In a move that will bring disputed offshore oil and gas to its coast rather than to Australia, East Timor's government has designated land to be developed into a regional petrochemicals hub. Three towns in the southern part of the island have been designated to build a petrochemical processing plant, liquid natural gas facility and supply center.
The neighbors share proceeds from the Bayu Undan field in the Timor Sea, but there is disagreement about a larger, untapped field called Greater Sunrise, which contains an estimated 240 million barrels of light oil and 5.4 trillion cubic feet (154 billion cubic meters) of natural gas. It is worth billions of dollars in commercial oil and gas sales and the country that hosts the processing facilities will also generate billions in tax revenue.
The unwavering position of East Timor's leaders could set the stage for a standoff with a group of oil and gas companies led by Australia's Woodside and even block short-term development. Woodside said in its latest annual report a deal is expected by the end of 2009. Woodside and its partners are licensed to develop Greater Sunrise and want to build a 330 mile (530 km) pipeline running south to Darwin, where ConocoPhillips has built a US$5 bln natural gas processing plant, or to a floating gas processing facility. The group argues that technical studies concluded processing the resources in Australia is more commercially viable. Under a current agreement, neither party can develop Greater Sunrise unilaterally.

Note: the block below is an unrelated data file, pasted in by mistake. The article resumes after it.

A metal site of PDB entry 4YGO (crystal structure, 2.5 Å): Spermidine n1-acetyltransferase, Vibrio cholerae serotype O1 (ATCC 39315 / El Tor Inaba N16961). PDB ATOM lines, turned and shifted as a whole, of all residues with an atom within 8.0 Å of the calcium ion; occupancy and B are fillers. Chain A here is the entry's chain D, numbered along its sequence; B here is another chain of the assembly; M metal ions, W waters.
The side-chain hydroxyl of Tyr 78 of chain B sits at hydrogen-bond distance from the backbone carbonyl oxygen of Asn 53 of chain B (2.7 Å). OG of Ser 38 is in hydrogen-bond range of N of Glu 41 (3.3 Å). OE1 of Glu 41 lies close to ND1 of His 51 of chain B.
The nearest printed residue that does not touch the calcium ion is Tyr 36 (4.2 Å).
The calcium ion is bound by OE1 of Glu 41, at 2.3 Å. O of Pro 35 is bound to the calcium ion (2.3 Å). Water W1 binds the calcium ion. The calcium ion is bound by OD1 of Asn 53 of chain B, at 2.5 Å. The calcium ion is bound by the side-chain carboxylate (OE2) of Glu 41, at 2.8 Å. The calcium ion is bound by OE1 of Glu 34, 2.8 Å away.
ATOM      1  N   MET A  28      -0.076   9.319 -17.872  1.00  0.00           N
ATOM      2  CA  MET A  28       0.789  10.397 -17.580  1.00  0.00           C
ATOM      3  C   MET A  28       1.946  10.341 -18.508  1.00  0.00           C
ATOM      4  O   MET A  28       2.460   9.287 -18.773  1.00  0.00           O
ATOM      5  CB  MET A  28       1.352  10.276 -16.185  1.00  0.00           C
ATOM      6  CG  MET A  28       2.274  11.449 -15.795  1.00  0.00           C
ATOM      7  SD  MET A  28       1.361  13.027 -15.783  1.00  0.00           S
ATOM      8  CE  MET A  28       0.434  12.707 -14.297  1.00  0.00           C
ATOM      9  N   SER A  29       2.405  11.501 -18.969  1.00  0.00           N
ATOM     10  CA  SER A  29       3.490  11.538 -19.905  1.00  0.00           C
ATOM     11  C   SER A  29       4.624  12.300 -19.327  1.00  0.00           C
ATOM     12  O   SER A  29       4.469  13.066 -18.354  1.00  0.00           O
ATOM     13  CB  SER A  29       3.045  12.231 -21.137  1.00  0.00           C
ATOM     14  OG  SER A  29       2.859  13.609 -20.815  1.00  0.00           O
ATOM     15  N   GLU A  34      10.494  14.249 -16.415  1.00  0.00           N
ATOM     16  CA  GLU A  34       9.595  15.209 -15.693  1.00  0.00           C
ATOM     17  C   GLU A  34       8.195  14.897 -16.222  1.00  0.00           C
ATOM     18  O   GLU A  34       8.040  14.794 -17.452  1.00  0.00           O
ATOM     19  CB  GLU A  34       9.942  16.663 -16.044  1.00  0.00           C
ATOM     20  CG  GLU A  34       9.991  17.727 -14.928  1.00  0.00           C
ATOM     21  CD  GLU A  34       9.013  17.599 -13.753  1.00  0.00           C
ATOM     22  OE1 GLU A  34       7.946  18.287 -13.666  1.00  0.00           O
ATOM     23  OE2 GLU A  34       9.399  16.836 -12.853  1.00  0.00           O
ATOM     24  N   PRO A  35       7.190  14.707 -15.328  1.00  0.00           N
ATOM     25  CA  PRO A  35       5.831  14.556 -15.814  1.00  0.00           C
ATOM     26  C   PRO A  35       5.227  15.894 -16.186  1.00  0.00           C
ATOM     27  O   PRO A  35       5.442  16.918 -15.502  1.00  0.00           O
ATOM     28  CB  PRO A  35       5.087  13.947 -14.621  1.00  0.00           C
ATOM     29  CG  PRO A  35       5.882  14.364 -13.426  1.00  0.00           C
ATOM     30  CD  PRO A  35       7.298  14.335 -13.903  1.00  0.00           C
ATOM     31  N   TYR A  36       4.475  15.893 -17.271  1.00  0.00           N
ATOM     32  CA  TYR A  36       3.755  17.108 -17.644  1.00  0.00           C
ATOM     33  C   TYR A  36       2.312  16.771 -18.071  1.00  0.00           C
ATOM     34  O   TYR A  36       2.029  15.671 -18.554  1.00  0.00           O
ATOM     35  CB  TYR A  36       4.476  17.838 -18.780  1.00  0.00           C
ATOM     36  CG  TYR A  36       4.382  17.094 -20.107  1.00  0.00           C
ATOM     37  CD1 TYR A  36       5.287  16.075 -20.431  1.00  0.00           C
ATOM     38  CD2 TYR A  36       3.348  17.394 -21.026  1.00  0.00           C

East Timor has around US$5 bln in a petroleum fund that can be used to build infrastructure such as roads, ports and a power plant. But it is seeking outside funding of up to US$10 bln to create the petrochemicals industry.